My project is IOT based on Node-Red & MQTT.
I am using Raspberry Pi with Ubuntu Linux 16.04.1 Operating system (Peter Scargill’s “Script”).
I am trying to improve the net side of it by implementing Certbot as another backbone, and use it behind a router/NAT. The router’s DHCP is independently assigning the IPs, and .local is used (Networking device hostnames ending with .local are often employed in private networks, where they are resolved either via the multicast domain name service (mDNS) or local Domain Name System (DNS) servers. https://en.wikipedia.org/wiki/.local)
For example, my Pi (Node-Red/MQTT server) are defined with hostname pi.local (127.0.1.1). Each other device (Sensors, actuators, etc.) will also be defined by it’s name and not IP.
I found and following the instructions of a very helpful introduction for securing MQTT service by Password and Certbot:
“How to Install and Secure the Mosquitto MQTT Messaging Broker on Ubuntu 16.04” (https://www.digitalocean.com/community/tutorials/how-to-install-and-secure-the-mosquitto-mqtt-messaging-broker-on-ubuntu-16-04).
I set certbot service, using my internal MQTT domain name - namely: pi.local, (In the instructions it uses a domain name pointed at the MQTT server - the tutorial uses mqtt.example.com throughout), as follows:
nadav@pi:~$ sudo certbot certonly --standalone --standalone-supported-challenges http-01 -d pi.local
[sudo] password for nadav:
The below is the response I received:
WARNING: The standalone specific supported challenges flag is deprecated.
Please use the --preferred-challenges flag instead.
Saving debug log to /var/log/letsencrypt/letsencrypt.log
Enter email address (used for urgent renewal and security notices) (Enter ‘c’ to cancel):firstname.lastname@example.org
Starting new HTTPS connection (1): acme-v01.api.letsencrypt.org
Please read the Terms of Service at
https://letsencrypt.org/documents/LE-SA-v1.1.1-August-1-2016.pdf. You must agree in order to register with the ACME server at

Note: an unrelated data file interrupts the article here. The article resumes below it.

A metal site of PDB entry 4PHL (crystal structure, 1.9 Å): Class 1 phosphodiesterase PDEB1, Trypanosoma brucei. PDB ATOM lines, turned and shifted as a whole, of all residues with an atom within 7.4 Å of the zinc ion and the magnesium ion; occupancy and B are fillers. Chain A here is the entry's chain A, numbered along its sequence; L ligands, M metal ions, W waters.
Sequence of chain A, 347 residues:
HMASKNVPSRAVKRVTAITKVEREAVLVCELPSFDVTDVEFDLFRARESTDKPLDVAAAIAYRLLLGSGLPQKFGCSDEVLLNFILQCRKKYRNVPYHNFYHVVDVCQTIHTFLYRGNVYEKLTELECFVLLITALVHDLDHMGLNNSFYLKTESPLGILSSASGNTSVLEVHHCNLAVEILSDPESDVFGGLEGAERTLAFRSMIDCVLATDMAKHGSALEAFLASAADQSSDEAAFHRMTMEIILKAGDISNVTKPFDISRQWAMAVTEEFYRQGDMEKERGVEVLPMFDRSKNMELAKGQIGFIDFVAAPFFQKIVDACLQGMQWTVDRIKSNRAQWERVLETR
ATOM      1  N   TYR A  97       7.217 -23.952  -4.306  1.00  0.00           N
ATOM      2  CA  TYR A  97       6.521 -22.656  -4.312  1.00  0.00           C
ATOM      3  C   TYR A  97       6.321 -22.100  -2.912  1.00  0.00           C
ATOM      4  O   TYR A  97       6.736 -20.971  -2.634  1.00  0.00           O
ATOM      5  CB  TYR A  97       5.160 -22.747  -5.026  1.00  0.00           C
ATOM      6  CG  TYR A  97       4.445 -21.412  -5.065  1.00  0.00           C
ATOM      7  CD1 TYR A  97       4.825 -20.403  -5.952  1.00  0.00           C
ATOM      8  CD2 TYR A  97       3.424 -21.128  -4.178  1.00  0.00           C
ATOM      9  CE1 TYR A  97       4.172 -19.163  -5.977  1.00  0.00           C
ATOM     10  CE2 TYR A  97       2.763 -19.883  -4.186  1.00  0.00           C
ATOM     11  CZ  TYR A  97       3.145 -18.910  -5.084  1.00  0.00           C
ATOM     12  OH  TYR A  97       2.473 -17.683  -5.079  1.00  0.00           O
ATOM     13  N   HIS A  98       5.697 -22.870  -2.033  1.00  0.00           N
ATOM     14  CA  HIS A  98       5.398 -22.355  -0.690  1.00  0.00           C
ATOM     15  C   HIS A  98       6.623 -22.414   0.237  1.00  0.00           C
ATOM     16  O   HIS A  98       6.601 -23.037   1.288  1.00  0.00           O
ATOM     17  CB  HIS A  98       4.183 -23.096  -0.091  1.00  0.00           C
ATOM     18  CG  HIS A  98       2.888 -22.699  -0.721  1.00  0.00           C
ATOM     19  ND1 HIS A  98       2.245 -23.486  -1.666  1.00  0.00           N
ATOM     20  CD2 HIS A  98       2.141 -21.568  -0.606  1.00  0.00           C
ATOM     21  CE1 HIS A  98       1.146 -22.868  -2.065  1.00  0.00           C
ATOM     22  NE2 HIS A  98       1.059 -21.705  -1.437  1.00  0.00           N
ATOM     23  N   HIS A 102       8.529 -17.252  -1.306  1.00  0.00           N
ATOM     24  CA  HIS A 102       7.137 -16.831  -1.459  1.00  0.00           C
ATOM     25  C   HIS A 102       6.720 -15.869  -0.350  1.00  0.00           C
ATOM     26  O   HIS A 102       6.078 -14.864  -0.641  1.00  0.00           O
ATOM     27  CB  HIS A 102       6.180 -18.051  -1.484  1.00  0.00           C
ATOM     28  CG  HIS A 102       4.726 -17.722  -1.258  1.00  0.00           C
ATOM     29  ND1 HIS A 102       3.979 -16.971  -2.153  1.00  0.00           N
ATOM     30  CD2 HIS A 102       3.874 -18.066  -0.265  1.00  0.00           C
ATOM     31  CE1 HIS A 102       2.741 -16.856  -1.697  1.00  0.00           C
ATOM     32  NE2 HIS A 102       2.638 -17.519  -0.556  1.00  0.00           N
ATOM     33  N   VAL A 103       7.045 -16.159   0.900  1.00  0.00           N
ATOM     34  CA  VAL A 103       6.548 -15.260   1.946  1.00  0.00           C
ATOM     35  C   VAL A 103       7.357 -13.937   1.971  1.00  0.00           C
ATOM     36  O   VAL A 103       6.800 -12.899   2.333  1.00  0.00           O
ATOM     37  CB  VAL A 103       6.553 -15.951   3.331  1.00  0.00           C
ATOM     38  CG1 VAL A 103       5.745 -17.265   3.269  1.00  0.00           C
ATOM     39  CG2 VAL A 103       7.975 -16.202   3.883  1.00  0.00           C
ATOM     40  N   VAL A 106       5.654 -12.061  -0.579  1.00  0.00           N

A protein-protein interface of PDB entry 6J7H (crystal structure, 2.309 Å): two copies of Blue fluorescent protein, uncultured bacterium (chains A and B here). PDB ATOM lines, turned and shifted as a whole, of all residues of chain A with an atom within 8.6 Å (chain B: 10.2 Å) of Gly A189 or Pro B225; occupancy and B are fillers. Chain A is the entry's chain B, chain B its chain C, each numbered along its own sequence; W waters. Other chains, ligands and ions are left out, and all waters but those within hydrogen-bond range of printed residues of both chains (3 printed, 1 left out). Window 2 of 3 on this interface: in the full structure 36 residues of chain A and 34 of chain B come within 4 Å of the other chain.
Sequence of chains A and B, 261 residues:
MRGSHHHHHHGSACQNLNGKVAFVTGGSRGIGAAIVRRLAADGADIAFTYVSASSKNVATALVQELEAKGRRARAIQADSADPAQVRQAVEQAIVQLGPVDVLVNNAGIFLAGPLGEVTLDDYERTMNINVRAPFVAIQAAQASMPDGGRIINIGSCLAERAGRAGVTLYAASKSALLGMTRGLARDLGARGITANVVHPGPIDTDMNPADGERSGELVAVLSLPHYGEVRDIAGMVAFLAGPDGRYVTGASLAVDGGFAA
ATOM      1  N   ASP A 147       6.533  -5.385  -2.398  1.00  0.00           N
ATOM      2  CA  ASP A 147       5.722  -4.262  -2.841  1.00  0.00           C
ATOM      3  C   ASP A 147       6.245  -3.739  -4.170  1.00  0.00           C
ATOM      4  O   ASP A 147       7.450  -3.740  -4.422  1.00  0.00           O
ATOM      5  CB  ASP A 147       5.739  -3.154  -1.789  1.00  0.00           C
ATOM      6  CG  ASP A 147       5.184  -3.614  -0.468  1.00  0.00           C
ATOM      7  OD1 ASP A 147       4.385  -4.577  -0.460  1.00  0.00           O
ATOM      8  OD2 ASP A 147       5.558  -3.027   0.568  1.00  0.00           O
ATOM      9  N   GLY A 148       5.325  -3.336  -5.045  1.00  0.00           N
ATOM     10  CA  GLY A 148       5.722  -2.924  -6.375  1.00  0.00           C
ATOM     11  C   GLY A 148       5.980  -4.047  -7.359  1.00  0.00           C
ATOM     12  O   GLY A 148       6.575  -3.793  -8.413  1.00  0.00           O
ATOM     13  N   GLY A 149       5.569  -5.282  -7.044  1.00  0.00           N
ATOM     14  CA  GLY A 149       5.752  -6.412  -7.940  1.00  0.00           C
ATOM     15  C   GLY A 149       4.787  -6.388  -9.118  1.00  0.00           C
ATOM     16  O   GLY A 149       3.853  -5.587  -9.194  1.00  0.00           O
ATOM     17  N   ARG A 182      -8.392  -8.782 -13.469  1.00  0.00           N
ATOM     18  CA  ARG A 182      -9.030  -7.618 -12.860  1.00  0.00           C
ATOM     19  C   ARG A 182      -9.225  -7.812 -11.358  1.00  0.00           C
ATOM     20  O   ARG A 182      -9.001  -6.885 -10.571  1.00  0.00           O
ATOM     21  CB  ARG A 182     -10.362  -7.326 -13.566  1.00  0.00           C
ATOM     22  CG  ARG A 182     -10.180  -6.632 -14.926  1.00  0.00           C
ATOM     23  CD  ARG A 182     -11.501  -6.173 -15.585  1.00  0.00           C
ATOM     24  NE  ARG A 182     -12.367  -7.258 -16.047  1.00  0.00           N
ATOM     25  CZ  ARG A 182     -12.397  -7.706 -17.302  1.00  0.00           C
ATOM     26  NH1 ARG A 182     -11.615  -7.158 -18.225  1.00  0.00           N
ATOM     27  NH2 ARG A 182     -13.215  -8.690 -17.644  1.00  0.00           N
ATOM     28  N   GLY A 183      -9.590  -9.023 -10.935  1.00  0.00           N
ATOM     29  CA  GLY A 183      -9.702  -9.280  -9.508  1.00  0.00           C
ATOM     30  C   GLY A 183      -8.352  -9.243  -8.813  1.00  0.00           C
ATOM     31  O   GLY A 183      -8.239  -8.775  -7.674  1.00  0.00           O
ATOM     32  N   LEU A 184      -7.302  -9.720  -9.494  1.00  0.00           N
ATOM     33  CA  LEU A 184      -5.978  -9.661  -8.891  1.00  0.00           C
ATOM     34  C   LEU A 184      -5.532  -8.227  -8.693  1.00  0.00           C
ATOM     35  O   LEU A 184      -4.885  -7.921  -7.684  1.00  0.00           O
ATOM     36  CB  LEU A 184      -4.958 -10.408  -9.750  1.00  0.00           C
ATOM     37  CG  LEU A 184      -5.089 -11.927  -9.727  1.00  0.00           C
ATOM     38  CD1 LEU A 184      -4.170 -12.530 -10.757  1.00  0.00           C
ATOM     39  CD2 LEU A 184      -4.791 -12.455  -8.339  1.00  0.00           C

Would you be willing to share your email address with the Electronic Frontier
Foundation, a founding partner of the Let’s Encrypt project and the non-profit
organization that develops Certbot? We’d like to send you email about EFF and our work to encrypt the web, protect its users and defend digital rights.
Starting new HTTPS connection (1): supporters.eff.org
Obtaining a new certificate
An unexpected error occurred:
The request message was malformed :: Name does not end in a public suffix
Please see the logfiles in /var/log/letsencrypt for more details.
- If you lose your account credentials, you can recover through
e-mails sent to email@example.com.
- Your account credentials have been saved in your Certbot
configuration directory at /etc/letsencrypt. You should make a
secure backup of this folder now. This configuration directory will
also contain certificates and private keys obtained by Certbot so
making regular backups of this folder is ideal.
Can we bypass the error "Name does not end in a public suffix"
and get a set of certificates that will work in our “private” (.local) domain, and secure the service, or it can only work with “public” domains?